The IT industry is losing out on new talent because schools and universities are not providing the information that students need to make informed career choices, a survey has found.
In a survey of 1,056 students at higher education institutions across the UK, CompTIA, the IT trade association, found that just 13 percent felt that their institution had fully equipped them to make career decisions.
Although nearly a fifth (18 percent) of students said they were interested in working in IT or technology, and 23 percent said they might be interested if they knew more about the careers, nearly half (41 percent) did not feel they were well-informed about the range of careers open to them.
"There is plenty of potential interest, but the lack of information means a huge number of technology jobs remain unfilled and motivated graduates remain unemployed unnecessarily," said John McGlinchey, VP of Europe and Middle East sales operations at CompTIA.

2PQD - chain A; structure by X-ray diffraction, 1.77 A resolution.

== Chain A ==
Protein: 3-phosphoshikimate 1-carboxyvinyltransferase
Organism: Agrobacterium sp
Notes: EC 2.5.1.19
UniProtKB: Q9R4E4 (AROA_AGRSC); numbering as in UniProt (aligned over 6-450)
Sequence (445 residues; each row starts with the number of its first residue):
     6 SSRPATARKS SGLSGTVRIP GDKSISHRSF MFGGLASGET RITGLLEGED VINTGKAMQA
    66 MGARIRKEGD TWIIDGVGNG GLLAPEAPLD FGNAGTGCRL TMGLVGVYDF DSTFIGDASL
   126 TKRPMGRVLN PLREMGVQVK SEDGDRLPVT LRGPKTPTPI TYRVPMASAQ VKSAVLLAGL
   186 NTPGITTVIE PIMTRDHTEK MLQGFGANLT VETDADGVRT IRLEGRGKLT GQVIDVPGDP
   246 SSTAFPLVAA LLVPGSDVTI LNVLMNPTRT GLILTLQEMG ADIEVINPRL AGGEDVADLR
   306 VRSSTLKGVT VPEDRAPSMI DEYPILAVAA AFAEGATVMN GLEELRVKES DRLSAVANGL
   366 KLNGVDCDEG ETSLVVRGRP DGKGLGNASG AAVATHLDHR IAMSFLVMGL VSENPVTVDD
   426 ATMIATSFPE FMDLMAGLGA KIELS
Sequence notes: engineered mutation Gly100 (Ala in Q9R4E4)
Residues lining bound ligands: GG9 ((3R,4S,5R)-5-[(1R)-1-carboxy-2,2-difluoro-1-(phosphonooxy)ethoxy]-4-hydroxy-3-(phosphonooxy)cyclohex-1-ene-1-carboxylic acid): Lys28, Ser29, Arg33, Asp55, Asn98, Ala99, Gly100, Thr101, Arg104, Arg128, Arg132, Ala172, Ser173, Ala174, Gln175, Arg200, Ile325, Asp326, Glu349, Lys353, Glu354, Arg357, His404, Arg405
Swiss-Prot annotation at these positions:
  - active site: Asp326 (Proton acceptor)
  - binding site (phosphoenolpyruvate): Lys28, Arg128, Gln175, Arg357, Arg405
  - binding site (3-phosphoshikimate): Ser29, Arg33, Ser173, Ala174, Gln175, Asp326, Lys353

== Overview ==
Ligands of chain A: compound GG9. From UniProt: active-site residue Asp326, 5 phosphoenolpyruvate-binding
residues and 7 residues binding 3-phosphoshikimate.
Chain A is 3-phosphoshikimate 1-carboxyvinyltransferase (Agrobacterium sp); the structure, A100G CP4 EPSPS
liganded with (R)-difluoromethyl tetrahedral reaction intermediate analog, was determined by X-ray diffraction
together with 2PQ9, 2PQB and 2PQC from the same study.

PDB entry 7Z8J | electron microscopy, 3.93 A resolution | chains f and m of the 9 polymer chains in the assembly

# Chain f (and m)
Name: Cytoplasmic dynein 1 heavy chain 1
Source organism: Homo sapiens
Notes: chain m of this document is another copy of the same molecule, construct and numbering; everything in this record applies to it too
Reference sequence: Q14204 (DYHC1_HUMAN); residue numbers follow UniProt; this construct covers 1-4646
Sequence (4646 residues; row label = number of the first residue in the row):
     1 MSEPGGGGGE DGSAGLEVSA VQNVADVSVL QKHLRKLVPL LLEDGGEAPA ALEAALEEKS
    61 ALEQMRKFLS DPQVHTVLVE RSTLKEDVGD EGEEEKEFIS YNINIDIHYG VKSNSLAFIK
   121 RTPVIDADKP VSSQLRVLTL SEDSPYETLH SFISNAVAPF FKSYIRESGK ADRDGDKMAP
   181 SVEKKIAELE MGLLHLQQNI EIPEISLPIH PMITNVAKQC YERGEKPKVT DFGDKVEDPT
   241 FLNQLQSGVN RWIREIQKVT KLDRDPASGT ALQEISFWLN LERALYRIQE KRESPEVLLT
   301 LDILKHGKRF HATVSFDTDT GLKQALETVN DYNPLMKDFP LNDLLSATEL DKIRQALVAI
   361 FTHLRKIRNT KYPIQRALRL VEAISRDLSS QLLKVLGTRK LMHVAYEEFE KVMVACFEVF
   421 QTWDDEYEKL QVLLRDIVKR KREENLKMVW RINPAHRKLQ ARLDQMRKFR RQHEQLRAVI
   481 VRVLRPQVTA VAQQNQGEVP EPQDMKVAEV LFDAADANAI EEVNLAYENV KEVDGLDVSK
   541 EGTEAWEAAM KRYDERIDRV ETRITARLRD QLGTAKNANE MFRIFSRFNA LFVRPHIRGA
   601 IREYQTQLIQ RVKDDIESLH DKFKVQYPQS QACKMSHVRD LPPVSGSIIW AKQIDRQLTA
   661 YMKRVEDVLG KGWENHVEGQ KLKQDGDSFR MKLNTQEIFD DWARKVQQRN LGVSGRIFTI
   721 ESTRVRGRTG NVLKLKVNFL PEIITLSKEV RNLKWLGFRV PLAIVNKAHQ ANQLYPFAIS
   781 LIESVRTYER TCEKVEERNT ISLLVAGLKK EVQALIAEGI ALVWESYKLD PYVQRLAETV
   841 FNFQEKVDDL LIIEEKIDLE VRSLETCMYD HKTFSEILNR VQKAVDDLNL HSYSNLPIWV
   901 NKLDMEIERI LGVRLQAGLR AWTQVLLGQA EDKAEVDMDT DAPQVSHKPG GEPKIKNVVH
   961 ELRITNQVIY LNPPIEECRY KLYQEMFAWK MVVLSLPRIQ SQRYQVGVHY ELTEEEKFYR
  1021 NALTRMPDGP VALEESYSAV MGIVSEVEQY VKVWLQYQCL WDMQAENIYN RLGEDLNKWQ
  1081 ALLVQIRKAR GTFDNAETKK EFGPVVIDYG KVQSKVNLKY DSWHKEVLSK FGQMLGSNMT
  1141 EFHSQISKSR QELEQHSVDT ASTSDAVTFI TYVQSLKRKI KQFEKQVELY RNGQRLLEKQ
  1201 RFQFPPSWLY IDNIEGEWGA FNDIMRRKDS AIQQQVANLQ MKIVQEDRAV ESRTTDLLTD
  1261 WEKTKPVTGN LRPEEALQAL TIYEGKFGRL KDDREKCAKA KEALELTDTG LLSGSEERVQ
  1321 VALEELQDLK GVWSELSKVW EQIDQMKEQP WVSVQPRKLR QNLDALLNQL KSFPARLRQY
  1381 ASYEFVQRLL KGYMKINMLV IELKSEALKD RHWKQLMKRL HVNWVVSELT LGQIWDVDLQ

It also predicted that employment in the IT industry would grow at 2.19 percent a year over the next decade, which translates into more than half of a million new IT and telecoms professionals needed over the next five years.
CompTIA's survey found that 36 percent of students assume they need an IT or related degree to work in the industry.
While this is true for certain areas, such as programming, the association said that industry training and certifications have proven to be successful entry routes for non-technological graduates in many other areas of IT.
Other misconceptions students had about IT included the belief that the job involved sitting in a back room with little or no social contact.
Kevin Streater, executive director for IT Intelligence at the Open University, said: "For far too long there has been a false assumption that IT is too technical for most people to get into.
"The reality is that anyone who is educated, motivated and passionate about technology should consider a career in the industry. At its core, it is very much a career where you can keep learning, keep developing and keep your hands on technology."